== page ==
Rodney came from a family of athletes, so it wasn’t surprising that he was physically active from the time he was a toddler. Tall and strong, he crawled for just a couple of days before he learned to walk, and, soon after, run.
Rodney thrived at his preschool, where children could freely move between the outdoor playground and spacious classroom. But kindergarten was a different story. Suddenly, his teachers expected him to sit still for up to thirty minutes at a time, a nearly impossible task for a boy who seemed wired to move. A few months into the year, his teacher called a meeting to tell Rodney’s parents that she was concerned about his “excessive” movement.
Unfazed, they told the teacher they had both been just as active as their son when they were his age. Nevertheless, school administrators expressed concern that Rodney might be exhibiting a sign of ADHD (hyperactivity) or simply couldn’t follow instructions.
Oftentimes, identifying children early results in necessary and useful supports, especially when a child does have a diagnosis of ADHD. It’s worth mentioning here that chronic behavioral issues and impulsivity can also be signs of toxic stress in a child, according to pediatrician, author, and trauma expert Dr. Nadine Burke Harris.
But a child’s craving for physical movement doesn’t always reflect a disorder, and differences in movement are only one part of the larger clinical picture in ADHD. Sometimes it’s an individual difference—a natural preference based on a child’s constitution. Many children like Rodney simply need to move their bodies more than the educational setting allows. Schools often try to train children to inhibit their need for movement. Instead of first trying to change the child or the behavior, though, another option is to expand our expectations and beliefs about behaviors, including those related to movement.
My mentor, Dr. Serena Wieder, along with her colleague Dr. Stanley Greenspan introduced the radical idea in the 1970s that following a child’s lead and using our powers of observation can help us appreciate atypical behaviors for what they tell us about a child’s individual differences. This approach was in stark contrast to what I learned during my graduate training in psychology—that most atypical behaviors were symptoms of a diagnosis in need of treatment. Recently, ground-breaking work out of the lab of Elizabeth Torres at Rutgers University is shedding new light on movement differences in autism.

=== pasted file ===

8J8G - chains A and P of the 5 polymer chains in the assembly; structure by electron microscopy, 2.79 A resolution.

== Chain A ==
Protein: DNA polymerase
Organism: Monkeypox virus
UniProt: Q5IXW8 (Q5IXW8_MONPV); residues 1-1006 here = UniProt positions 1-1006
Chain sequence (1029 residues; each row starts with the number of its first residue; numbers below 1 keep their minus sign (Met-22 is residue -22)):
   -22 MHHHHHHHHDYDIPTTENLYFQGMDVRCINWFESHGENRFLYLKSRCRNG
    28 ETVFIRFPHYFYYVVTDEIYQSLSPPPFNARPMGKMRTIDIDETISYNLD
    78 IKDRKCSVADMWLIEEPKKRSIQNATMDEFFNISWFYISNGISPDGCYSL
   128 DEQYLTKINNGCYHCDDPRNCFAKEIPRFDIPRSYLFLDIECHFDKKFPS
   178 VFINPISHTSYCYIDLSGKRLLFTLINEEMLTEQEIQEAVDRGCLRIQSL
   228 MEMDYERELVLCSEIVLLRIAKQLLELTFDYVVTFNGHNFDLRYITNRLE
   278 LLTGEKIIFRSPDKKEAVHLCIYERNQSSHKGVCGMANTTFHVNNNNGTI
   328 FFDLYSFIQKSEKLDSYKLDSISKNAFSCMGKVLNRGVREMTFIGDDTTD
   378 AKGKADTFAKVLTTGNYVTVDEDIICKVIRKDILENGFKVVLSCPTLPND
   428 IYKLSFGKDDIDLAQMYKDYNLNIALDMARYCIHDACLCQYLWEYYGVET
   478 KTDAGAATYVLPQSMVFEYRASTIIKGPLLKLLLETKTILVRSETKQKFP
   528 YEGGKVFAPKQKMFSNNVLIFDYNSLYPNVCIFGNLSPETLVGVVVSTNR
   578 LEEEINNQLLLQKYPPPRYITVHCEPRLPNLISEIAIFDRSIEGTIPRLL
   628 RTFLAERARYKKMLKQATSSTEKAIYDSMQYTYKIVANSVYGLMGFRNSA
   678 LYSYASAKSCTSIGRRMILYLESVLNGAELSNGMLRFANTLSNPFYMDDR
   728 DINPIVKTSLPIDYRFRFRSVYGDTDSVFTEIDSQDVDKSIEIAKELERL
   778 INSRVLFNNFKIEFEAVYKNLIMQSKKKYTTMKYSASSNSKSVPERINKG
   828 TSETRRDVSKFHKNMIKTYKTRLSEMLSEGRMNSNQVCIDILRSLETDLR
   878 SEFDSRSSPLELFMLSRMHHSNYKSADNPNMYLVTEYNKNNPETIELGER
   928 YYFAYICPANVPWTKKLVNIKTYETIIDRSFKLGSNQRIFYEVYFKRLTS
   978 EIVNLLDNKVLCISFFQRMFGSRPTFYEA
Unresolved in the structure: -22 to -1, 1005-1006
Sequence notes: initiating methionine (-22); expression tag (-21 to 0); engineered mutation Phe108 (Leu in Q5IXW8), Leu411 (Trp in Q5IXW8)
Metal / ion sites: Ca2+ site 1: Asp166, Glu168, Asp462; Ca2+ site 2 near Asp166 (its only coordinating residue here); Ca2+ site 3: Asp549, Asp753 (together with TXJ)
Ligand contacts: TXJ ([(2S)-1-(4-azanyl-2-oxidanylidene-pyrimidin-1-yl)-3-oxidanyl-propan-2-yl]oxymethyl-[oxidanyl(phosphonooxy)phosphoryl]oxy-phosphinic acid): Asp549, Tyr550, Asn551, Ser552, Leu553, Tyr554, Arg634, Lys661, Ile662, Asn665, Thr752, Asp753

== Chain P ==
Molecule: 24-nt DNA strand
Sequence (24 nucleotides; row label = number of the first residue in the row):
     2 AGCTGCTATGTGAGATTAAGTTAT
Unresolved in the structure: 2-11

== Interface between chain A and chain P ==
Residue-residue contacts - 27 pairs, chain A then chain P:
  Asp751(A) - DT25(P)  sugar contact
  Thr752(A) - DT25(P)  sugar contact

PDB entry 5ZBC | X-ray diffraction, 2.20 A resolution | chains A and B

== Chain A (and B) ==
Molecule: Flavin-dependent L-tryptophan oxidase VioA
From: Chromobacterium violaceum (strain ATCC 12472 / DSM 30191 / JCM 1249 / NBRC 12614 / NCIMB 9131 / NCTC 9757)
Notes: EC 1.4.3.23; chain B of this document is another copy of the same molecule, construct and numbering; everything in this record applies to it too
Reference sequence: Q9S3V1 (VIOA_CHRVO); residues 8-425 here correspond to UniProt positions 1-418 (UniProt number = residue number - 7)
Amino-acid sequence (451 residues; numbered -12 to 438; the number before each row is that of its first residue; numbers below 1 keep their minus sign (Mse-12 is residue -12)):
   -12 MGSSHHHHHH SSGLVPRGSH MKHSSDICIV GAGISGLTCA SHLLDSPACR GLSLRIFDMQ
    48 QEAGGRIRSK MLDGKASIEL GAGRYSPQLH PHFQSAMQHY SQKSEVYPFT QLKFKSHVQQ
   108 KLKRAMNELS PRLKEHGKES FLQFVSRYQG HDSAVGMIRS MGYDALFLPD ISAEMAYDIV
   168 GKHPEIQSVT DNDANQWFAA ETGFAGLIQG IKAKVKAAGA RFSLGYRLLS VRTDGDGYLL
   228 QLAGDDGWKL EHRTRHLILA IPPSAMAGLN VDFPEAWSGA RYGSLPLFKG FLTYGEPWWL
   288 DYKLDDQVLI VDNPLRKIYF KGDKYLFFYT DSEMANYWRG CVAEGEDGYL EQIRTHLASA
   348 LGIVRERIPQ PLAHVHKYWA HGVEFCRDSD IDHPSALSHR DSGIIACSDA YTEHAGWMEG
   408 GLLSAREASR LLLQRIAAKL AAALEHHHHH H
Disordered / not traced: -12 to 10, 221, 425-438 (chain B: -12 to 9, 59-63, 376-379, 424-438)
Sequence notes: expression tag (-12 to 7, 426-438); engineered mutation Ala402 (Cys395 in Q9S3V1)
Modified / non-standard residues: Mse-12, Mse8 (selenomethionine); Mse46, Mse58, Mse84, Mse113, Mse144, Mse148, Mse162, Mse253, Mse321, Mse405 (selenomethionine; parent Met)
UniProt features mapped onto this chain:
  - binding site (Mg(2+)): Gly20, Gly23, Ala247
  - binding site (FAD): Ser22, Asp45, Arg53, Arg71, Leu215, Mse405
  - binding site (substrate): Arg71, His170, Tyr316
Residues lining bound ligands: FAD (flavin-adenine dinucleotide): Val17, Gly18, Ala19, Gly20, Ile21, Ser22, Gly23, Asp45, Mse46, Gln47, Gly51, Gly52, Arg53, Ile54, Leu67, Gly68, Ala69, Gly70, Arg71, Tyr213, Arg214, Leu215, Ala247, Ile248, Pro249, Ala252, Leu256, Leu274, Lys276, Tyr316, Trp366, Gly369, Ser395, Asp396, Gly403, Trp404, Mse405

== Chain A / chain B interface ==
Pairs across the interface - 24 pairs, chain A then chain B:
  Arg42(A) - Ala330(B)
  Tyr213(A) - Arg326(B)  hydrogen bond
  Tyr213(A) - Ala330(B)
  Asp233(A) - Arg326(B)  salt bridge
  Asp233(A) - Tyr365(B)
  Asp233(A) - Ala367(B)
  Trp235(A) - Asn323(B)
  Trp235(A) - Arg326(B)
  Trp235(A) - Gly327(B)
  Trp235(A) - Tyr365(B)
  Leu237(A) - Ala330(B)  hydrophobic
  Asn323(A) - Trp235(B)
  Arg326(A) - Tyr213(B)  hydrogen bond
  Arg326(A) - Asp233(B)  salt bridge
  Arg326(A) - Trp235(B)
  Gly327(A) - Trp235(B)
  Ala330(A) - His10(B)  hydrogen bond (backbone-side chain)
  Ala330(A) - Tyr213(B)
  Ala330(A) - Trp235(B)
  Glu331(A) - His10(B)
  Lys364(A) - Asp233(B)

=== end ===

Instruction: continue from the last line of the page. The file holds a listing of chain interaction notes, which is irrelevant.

We often praise or reward children who can easily sit for long periods, inadvertently sending a message to children who can’t that they are somehow inferior. These messages may serve the purposes of group education, but they hinder children’s ability to appreciate their own bodies’ natural inclinations and respect their individual differences.
When we insist that young children do things their bodies aren’t ready to do — such as sitting still — we can influence their developing self-perception. So, it’s important to consider the benefits and costs of negatively labeling a child’s natural inclinations. That doesn’t mean we should passively allow any kind of behavior, no matter how disruptive. It means that we observe more and criticize less. We should consider that behaviors can also represent healthy adaptations, and that movement can help children adapt to their surroundings when they feel stressed.
Of course, if you are concerned that your child or a child you work with has a developmental difference in need of support, it’s essential to seek an evaluation by a licensed professional. For treatment, I recommend licensed professionals who work together with the child’s entire team, including the child’s pediatrician or psychiatrist, and are familiar with developmental and relationship-based perspectives.
I believe we can expand our understanding of children’s movement needs and differences. We can recognize the value of a child’s brain/body connection and the behaviors that accompany it—which often contribute to a child’s sense of physiological and emotional regulation. In doing so, we will communicate to children that they need not feel ashamed for their movement differences, and we’ll show their peers what it looks like to be tolerant and appreciative of the human range of neurodiversity.
I explain how providers can support individual differences in my book on early intervention and social emotional health.